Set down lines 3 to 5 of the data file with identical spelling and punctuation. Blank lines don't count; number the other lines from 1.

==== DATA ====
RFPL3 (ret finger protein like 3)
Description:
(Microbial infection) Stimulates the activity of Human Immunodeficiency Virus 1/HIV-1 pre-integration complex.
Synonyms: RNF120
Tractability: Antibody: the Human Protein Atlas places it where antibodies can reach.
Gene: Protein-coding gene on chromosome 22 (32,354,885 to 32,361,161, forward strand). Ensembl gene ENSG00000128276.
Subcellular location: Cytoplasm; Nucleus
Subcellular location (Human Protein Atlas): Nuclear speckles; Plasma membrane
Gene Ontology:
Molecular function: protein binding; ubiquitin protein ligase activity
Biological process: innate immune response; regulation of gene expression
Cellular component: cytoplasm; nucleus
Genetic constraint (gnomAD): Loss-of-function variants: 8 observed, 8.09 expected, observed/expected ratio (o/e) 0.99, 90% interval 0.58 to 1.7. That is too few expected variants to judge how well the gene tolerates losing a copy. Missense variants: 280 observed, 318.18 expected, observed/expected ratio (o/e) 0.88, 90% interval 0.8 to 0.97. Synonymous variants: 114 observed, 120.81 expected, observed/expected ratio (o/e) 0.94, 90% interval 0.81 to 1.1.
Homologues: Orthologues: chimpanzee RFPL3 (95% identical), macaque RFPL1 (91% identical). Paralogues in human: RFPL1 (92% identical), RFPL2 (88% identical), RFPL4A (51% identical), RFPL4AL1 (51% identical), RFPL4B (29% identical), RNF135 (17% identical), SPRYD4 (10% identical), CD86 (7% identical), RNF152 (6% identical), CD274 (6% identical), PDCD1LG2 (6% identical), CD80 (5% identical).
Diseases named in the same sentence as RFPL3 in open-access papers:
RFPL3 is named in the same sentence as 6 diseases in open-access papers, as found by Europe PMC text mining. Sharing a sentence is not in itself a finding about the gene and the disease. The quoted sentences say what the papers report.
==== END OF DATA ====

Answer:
(Microbial infection) Stimulates the activity of Human Immunodeficiency Virus 1/HIV-1 pre-integration complex.
Synonyms: RNF120
Tractability: Antibody: the Human Protein Atlas places it where antibodies can reach.